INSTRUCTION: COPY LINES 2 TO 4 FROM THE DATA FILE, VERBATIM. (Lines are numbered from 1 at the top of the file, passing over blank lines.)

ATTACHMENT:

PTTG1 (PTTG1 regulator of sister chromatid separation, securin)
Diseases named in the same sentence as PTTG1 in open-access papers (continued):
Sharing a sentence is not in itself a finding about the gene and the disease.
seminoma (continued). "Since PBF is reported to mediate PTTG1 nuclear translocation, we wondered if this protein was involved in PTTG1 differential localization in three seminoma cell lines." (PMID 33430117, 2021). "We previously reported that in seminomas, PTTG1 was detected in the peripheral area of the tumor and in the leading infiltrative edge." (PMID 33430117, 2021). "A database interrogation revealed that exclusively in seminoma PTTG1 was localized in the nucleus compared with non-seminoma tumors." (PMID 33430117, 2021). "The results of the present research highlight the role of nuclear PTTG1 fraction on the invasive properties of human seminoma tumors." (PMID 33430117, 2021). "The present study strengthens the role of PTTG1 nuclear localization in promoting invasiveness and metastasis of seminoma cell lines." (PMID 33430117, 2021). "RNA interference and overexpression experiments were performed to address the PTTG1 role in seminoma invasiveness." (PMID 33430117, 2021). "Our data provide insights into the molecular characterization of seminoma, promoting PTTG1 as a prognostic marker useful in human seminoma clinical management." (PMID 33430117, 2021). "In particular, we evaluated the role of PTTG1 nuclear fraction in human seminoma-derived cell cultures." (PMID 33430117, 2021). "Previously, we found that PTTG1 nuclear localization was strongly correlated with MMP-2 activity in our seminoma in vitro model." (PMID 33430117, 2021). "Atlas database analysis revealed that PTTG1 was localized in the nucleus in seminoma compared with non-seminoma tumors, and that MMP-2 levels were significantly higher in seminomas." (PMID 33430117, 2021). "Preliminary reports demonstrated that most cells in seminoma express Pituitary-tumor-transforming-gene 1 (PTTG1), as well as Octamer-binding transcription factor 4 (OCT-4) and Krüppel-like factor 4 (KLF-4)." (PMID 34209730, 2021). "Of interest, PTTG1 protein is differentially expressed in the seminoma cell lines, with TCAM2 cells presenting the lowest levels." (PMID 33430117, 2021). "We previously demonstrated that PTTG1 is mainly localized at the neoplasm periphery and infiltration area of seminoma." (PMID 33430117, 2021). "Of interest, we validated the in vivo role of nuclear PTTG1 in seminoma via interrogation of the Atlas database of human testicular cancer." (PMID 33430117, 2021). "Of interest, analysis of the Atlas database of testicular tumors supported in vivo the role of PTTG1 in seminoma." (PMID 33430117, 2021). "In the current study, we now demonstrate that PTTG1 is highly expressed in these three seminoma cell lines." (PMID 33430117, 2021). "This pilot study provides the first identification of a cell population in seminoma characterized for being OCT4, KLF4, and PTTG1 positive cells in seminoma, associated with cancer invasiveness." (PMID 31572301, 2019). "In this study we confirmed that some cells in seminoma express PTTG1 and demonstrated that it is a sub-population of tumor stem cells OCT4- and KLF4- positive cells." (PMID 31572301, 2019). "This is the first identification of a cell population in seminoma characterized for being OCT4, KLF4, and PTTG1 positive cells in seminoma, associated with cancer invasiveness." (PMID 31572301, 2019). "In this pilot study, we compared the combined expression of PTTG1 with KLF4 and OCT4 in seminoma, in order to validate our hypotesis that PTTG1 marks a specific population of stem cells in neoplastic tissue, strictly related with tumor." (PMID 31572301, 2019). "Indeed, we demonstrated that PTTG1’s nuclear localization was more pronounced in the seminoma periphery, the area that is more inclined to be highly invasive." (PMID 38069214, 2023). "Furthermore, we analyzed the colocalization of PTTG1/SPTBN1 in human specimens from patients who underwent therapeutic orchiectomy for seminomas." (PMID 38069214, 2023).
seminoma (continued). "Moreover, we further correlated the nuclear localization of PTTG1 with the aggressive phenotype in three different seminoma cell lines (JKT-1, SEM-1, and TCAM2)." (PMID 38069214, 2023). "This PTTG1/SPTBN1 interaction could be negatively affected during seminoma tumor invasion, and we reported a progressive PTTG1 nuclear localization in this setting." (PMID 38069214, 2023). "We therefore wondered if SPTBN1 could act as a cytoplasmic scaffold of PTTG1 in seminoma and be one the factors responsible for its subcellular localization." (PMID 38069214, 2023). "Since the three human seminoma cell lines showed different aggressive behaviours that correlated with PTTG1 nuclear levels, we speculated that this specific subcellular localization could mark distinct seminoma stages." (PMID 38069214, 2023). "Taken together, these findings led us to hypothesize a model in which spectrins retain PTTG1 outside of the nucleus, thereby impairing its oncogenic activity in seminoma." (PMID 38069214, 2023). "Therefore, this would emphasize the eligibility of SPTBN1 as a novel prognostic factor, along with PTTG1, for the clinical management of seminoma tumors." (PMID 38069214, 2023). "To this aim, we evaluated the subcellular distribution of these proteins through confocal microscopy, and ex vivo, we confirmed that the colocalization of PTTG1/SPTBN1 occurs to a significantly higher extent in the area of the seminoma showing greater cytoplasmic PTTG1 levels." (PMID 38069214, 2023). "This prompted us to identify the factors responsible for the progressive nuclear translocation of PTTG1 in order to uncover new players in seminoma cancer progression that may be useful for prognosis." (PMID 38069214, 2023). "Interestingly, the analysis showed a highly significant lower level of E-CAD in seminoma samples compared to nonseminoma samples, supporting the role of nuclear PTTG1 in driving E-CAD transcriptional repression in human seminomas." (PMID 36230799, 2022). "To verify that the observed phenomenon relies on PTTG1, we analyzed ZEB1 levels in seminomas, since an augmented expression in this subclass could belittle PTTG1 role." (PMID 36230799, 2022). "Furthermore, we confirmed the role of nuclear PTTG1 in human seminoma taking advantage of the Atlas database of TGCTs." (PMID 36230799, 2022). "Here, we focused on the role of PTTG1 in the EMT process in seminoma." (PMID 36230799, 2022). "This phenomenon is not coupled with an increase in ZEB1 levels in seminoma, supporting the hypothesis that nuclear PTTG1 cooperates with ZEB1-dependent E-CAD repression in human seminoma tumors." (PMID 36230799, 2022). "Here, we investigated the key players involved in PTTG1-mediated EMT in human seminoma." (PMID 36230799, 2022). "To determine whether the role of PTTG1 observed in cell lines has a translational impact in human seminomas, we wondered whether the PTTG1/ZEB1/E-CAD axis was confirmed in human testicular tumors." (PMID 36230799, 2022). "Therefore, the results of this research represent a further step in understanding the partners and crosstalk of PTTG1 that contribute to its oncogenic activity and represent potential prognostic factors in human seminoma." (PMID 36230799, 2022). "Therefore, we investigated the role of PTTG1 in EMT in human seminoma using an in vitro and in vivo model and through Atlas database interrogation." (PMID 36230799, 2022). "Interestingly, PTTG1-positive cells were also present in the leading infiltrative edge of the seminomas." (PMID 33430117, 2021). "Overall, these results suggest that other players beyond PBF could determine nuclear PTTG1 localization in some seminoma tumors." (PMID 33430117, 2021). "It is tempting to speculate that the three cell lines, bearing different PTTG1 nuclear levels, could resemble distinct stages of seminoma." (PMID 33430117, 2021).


Diseases named in the same sentence as PTTG1 in open-access papers (continued):
Sharing a sentence is not in itself a finding about the gene and the disease.
seminoma (continued). "Since PBF is reported to mediate PTTG1 nuclear translocation, we wondered if this protein was involved in PTTG1 differential localization in three seminoma cell lines." (PMID 33430117, 2021). "We previously reported that in seminomas, PTTG1 was detected in the peripheral area of the tumor and in the leading infiltrative edge." (PMID 33430117, 2021). "A database interrogation revealed that exclusively in seminoma PTTG1 was localized in the nucleus compared with non-seminoma tumors." (PMID 33430117, 2021). "The results of the present research highlight the role of nuclear PTTG1 fraction on the invasive properties of human seminoma tumors." (PMID 33430117, 2021). "The present study strengthens the role of PTTG1 nuclear localization in promoting invasiveness and metastasis of seminoma cell lines." (PMID 33430117, 2021). "RNA interference and overexpression experiments were performed to address the PTTG1 role in seminoma invasiveness." (PMID 33430117, 2021). "Our data provide insights into the molecular characterization of seminoma, promoting PTTG1 as a prognostic marker useful in human seminoma clinical management." (PMID 33430117, 2021). "In particular, we evaluated the role of PTTG1 nuclear fraction in human seminoma-derived cell cultures." (PMID 33430117, 2021). "Previously, we found that PTTG1 nuclear localization was strongly correlated with MMP-2 activity in our seminoma in vitro model." (PMID 33430117, 2021). "Atlas database analysis revealed that PTTG1 was localized in the nucleus in seminoma compared with non-seminoma tumors, and that MMP-2 levels were significantly higher in seminomas." (PMID 33430117, 2021). "Preliminary reports demonstrated that most cells in seminoma express Pituitary-tumor-transforming-gene 1 (PTTG1), as well as Octamer-binding transcription factor 4 (OCT-4) and Krüppel-like factor 4 (KLF-4)." (PMID 34209730, 2021). "Of interest, PTTG1 protein is differentially expressed in the seminoma cell lines, with TCAM2 cells presenting the lowest levels." (PMID 33430117, 2021). "We previously demonstrated that PTTG1 is mainly localized at the neoplasm periphery and infiltration area of seminoma." (PMID 33430117, 2021). "Of interest, we validated the in vivo role of nuclear PTTG1 in seminoma via interrogation of the Atlas database of human testicular cancer." (PMID 33430117, 2021). "Of interest, analysis of the Atlas database of testicular tumors supported in vivo the role of PTTG1 in seminoma." (PMID 33430117, 2021). "In the current study, we now demonstrate that PTTG1 is highly expressed in these three seminoma cell lines." (PMID 33430117, 2021). "This pilot study provides the first identification of a cell population in seminoma characterized for being OCT4, KLF4, and PTTG1 positive cells in seminoma, associated with cancer invasiveness." (PMID 31572301, 2019). "In this study we confirmed that some cells in seminoma express PTTG1 and demonstrated that it is a sub-population of tumor stem cells OCT4- and KLF4- positive cells." (PMID 31572301, 2019). "This is the first identification of a cell population in seminoma characterized for being OCT4, KLF4, and PTTG1 positive cells in seminoma, associated with cancer invasiveness." (PMID 31572301, 2019). "In this pilot study, we compared the combined expression of PTTG1 with KLF4 and OCT4 in seminoma, in order to validate our hypotesis that PTTG1 marks a specific population of stem cells in neoplastic tissue, strictly related with tumor." (PMID 31572301, 2019). "Indeed, we demonstrated that PTTG1’s nuclear localization was more pronounced in the seminoma periphery, the area that is more inclined to be highly invasive." (PMID 38069214, 2023). "Furthermore, we analyzed the colocalization of PTTG1/SPTBN1 in human specimens from patients who underwent therapeutic orchiectomy for seminomas." (PMID 38069214, 2023).